Dapper Lions now test Gold, Fleck
Comment: Rob Houwing, Sport24 chief writer
Cape Town - The Lions are gathering Super
Rugby friends at a rate of knots, if not quite yet able to boast winning
important matches against quality foes consistently.
That they are on an upward curve for a
progressive, crowd-pleasing brand of rugby, albeit still laced with damaging
fits of naivety, is undeniable … and yes, that is even despite Friday’s home
setback in an 80-point thrill-ride against the legendary Crusaders.
The record seven-time champions, seemingly
nudging their way back after a lean period toward exemplary past standards
themselves, won 43-37 at Emirates Airline Park but this was one of those
agreeable occasions where even a good number of diehard Lions supporters would
have been able to go home with smiles eclipsing frowns, given the hardly
unimportant value for money they received for their night out.
Johan Ackermann’s never-surrender charges
contributed royally to a champagne game of rugby which combined bruising,
always compelling forward exchanges with the truest, traditional spirit of
rugby union in backline constructiveness and hand-to-hand cut and thrust.
It was a great advertisement for rugby in
the southern hemisphere, demonstrating anew why the balance of global power at
both international and arguably also franchise/club level so frequently stays
on this particular side of the equator.
Much higher-touted South African teams than
the current, reasonably youthful Lions have come an altogether more serious,
depressing cropper to the Crusaders, either home or away - it is certainly my fervent
hope that Ackermann and his closest lieutenants won’t allow the result to
somehow coax them back toward a more cautious, overly collision-based style of
play still favoured by certain other domestic outfits.
Under his tutelage, the Lions continue to
look the closest thing in style and courageous application of game-plan to
matching the multi-decorated, easily planet-leading New Zealand approach to
That the ‘Saders deserved their victory
could hardly be disputed, and the home team’s typically gracious and astute
captain Warren Whiteley acknowledged as much in the immediate post-match TV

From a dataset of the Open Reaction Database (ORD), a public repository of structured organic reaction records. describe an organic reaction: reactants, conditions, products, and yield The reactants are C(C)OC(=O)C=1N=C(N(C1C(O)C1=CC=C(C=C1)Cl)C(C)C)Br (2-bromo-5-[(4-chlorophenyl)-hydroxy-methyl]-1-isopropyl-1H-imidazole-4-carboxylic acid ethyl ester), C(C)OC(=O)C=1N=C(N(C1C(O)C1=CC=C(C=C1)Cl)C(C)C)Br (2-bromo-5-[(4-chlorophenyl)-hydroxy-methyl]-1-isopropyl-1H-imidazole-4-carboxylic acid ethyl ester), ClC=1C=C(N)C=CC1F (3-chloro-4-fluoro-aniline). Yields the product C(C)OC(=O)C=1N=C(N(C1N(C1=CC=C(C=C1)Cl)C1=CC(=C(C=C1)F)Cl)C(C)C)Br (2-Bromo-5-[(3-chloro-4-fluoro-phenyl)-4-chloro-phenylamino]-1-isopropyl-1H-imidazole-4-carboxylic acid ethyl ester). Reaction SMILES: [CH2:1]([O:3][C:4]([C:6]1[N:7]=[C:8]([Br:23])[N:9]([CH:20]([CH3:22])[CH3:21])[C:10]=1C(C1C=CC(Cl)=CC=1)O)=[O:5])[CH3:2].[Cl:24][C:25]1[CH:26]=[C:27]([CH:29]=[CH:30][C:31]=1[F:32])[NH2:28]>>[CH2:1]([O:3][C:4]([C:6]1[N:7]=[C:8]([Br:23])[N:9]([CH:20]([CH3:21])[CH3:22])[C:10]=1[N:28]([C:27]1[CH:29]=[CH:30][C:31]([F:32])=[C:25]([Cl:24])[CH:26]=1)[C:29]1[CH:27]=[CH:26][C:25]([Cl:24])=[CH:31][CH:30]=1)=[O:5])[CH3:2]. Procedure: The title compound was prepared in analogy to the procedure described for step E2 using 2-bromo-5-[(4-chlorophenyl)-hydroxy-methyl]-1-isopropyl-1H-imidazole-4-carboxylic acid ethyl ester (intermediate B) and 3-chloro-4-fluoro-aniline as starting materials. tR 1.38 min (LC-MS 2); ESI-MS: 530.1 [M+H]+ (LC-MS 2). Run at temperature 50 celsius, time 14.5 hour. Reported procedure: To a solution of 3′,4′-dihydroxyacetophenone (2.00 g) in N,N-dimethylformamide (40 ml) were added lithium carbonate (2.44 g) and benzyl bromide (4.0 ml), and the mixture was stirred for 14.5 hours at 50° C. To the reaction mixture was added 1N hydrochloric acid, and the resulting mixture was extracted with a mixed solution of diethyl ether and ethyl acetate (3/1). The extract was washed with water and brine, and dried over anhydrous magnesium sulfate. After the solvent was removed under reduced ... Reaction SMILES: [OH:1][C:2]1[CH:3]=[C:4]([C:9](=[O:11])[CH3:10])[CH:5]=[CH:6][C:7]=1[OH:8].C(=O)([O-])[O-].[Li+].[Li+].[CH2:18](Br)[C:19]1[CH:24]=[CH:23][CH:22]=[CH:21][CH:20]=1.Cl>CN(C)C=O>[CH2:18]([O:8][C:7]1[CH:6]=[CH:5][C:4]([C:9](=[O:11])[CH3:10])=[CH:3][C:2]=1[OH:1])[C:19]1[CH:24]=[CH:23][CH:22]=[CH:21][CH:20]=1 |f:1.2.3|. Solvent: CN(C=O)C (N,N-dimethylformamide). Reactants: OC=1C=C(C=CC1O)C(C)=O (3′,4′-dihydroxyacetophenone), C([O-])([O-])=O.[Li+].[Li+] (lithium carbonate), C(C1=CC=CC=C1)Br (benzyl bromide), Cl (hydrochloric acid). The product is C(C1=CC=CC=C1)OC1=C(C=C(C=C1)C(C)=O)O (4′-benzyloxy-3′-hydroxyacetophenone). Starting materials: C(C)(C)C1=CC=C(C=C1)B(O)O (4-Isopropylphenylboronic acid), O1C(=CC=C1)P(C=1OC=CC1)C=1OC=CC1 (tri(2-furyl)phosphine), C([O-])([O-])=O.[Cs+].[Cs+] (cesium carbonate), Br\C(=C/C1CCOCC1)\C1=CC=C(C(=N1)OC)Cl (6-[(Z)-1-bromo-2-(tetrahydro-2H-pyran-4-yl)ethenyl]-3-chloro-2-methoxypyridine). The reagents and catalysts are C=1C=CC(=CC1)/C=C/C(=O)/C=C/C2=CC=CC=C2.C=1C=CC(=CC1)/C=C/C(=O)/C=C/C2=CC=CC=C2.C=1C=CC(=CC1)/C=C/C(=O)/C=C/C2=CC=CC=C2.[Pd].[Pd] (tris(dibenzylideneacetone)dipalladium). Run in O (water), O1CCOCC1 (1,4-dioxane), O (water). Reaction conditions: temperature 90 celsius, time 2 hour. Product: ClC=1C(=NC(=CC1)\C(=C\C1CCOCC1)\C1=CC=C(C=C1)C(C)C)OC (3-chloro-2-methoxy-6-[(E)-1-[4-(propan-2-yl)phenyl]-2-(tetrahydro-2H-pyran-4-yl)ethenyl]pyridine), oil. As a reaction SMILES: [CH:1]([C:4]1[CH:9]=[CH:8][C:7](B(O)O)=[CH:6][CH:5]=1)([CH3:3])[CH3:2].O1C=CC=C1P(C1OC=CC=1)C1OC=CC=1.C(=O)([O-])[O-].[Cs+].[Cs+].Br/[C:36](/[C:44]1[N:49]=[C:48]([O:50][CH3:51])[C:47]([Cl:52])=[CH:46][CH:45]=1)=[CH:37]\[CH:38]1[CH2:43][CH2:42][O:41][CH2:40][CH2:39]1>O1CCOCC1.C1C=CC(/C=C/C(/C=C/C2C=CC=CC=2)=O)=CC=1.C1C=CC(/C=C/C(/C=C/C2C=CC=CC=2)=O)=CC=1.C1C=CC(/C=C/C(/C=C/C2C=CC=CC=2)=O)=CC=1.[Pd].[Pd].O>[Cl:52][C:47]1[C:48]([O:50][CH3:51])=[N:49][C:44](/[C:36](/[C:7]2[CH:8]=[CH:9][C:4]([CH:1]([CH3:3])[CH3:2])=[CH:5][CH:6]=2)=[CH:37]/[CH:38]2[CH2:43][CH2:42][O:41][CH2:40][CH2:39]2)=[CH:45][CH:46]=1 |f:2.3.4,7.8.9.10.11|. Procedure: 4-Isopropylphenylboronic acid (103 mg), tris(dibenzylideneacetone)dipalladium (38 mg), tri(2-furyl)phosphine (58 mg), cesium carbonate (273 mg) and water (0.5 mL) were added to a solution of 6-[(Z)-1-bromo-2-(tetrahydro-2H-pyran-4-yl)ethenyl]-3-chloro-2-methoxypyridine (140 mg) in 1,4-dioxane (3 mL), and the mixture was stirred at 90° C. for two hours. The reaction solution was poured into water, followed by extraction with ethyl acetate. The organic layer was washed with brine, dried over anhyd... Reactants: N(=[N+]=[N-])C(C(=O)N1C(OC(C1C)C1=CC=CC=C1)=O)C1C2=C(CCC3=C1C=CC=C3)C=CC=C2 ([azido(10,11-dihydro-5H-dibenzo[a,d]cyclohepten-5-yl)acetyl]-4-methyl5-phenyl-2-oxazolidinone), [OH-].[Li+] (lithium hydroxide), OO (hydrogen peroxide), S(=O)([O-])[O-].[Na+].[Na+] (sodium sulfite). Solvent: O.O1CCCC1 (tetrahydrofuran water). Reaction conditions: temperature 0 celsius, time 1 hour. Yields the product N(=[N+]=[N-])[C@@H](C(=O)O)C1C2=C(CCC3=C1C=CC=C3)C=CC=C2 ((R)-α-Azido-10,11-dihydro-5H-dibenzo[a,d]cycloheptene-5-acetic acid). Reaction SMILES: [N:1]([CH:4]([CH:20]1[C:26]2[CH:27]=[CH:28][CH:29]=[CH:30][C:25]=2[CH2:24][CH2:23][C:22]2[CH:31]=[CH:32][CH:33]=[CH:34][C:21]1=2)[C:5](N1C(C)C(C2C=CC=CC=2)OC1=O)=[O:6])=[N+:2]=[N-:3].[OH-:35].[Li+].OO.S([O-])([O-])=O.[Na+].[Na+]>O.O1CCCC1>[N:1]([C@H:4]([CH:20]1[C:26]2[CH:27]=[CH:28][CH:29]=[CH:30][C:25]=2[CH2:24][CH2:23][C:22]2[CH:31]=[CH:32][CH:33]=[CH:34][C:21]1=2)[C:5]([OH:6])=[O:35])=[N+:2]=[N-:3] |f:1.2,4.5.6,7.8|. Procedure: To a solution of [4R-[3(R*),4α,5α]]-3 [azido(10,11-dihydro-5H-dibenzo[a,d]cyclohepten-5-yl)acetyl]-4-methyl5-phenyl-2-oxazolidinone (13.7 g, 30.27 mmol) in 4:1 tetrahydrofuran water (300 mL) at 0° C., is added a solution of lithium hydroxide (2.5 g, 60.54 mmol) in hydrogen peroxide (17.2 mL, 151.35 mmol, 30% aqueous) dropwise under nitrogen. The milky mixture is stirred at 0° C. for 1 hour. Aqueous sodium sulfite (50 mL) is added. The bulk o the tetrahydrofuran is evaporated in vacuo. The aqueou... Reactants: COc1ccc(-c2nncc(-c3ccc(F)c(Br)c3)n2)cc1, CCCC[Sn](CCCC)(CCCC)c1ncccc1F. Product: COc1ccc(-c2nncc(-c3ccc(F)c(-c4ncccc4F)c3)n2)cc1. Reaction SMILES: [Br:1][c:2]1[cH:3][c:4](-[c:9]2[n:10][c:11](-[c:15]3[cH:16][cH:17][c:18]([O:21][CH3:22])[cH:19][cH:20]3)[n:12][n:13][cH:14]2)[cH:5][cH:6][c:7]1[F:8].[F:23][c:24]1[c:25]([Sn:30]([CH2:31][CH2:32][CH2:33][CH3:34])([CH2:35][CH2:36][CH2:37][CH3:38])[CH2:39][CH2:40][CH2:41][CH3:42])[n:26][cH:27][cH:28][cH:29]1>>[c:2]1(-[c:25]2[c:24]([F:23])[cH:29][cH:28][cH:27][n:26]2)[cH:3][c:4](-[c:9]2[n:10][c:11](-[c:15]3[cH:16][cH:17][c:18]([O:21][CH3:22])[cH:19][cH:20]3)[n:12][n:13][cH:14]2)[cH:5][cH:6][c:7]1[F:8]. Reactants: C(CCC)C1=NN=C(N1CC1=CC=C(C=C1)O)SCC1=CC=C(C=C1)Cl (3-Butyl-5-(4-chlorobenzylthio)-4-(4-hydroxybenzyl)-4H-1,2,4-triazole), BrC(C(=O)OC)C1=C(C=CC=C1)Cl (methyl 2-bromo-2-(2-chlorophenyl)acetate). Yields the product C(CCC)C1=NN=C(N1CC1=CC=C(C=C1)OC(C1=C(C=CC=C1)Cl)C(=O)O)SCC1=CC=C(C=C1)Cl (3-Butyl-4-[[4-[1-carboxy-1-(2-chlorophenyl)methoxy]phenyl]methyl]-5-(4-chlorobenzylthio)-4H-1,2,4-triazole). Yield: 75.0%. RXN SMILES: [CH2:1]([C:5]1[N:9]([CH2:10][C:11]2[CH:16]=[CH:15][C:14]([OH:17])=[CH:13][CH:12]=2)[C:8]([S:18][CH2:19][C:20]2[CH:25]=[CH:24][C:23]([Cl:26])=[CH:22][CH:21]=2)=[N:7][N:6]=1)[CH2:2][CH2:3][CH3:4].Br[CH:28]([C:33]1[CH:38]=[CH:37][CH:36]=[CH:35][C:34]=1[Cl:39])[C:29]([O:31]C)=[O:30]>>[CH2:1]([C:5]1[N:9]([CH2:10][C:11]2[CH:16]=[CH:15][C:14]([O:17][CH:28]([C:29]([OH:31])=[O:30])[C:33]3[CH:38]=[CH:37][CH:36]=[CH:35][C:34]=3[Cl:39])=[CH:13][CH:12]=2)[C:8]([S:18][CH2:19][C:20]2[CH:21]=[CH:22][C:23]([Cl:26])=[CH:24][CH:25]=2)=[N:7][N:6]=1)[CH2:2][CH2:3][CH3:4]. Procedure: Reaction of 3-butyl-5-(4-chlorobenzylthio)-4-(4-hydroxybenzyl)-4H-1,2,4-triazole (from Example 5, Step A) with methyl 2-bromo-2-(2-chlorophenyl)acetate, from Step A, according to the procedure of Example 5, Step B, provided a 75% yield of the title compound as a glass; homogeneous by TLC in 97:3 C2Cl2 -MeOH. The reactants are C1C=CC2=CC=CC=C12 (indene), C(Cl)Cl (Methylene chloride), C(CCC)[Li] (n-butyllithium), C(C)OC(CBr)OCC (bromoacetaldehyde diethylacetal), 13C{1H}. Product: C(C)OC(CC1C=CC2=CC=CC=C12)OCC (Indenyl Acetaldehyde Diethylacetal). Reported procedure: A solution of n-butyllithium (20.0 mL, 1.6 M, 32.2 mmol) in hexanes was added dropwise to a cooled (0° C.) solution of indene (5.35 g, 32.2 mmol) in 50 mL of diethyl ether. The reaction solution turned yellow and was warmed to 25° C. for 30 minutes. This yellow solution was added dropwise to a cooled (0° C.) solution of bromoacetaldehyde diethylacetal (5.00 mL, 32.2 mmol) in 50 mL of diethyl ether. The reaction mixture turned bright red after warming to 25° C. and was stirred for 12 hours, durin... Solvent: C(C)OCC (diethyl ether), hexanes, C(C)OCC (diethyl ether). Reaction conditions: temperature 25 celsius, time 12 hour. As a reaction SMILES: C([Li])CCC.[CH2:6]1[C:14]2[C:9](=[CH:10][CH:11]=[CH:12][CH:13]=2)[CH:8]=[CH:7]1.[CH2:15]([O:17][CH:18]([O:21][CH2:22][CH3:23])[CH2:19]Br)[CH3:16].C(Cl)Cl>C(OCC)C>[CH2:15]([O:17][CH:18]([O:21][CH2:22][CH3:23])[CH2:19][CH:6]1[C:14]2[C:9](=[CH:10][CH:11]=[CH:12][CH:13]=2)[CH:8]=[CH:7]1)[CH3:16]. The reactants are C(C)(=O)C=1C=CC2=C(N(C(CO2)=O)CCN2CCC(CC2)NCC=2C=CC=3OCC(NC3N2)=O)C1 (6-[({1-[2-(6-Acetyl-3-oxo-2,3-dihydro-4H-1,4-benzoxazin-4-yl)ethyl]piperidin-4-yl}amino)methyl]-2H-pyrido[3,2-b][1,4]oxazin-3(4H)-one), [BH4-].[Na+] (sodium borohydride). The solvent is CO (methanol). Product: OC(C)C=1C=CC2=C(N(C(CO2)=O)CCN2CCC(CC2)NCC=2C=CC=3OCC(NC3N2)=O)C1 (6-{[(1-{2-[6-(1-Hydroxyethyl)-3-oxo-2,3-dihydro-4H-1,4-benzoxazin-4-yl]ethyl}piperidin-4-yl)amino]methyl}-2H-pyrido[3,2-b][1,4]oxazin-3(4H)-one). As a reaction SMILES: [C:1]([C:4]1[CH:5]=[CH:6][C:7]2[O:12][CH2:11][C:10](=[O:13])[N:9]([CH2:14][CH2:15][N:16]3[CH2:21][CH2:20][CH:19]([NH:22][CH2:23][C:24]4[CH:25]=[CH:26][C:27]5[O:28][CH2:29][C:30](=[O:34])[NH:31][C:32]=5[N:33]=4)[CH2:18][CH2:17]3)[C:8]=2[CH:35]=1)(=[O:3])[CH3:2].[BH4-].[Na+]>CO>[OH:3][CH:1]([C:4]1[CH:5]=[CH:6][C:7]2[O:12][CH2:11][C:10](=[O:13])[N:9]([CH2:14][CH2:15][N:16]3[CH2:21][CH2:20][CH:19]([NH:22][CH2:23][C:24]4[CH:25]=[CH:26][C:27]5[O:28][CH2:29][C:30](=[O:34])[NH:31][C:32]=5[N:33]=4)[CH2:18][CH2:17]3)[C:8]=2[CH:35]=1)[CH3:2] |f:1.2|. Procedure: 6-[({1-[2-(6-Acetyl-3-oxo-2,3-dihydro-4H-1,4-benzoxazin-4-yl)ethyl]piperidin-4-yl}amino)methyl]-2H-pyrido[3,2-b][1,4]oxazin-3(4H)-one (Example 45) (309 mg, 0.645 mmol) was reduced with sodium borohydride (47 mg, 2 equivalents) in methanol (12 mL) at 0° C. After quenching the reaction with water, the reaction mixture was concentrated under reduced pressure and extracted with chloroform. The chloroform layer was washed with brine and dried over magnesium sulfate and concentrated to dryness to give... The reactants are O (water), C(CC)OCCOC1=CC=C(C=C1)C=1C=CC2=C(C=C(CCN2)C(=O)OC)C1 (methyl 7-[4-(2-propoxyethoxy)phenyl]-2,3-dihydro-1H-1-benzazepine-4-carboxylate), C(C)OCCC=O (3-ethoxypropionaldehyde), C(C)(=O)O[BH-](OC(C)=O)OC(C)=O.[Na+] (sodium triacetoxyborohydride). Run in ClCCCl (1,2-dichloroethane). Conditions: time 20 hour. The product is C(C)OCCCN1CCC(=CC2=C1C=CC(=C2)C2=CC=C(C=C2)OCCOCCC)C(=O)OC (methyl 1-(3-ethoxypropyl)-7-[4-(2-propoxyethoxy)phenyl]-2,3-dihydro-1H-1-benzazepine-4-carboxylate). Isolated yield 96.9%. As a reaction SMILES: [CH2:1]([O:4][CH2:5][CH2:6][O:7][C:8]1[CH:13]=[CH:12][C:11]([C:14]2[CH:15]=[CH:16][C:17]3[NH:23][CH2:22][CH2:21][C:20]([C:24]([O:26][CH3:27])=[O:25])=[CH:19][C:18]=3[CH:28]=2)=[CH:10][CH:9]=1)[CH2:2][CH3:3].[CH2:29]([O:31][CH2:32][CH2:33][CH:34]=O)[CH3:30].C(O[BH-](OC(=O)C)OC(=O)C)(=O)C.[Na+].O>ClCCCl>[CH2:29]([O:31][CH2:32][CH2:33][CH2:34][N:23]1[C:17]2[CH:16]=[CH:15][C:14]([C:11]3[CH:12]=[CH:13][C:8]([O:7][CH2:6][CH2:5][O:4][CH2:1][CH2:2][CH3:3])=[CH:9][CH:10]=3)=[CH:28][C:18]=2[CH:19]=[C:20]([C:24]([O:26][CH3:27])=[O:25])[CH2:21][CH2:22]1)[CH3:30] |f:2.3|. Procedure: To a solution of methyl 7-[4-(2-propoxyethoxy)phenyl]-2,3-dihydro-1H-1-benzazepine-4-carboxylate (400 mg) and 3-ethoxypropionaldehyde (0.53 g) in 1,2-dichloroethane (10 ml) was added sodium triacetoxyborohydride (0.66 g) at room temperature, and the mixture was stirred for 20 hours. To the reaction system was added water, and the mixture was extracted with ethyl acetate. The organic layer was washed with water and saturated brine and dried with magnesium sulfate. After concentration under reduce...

The rangy No 8, who had a difficult but
still valiant match in direct opposition to the best exponent of the berth
there is, Kieran Read, also deftly pinpointed the Lions’ primarily failings in
this outing: being generally outfoxed in the turnovers department, sometimes
losing their defensive concentration and resolve with very costly consequences,
and occasionally playing a tad too much fancy stuff from too dangerously deep
in their own real estate.
But when you are trying so determinedly to reinvent
yourselves – something that may well prove eventually in broader national interest
– you have to expect certain teething pains, and try hat-trick hero and
man-of-the-match Ryan Crotty, the Crusaders centre, almost certainly wasn’t
simply muttering polite platitudes when he lauded the Lions for playing “some
of the best footie” competition-wide this year.
With some vital tweaking and perfecting,
the Lions’ method still contains so many inviting possibilities for marked
success, and it will be fascinating now to see whether they stick
wholeheartedly to their guns in immediate, challenging follow-up respective
derbies against the Sharks (Durban next Saturday) and then Stormers
Both of those often SA pace-setting sides
are on byes in the present round.
The stakes will be particularly high when Whiteley
and company encounter the Sharks in a top-of-table Africa Conference 2 affair -
the difference is a mere two points on the log after five matches each - so
there is no guarantee at all of an end-to-end, free-spirited classic.
Yet the jury remains out over whether
either of the Sharks’ and Stormers’ respective masterminds, Gary Gold and
Robbie Fleck, are genuinely dragging their own charges - whether kicking and
screaming or not - into a brave new world tactically-speaking.
There is likely to be no shortage of
neutrals rather urging that the Lions, whatever the outcomes of either derby,
continue to manufacture elegant tries along the way, and thus effectively lay
down the gauntlet to both rival coaches: “Right, now show what YOU have in the
attack department ...”
our chief writer on Twitter: @RobHouwing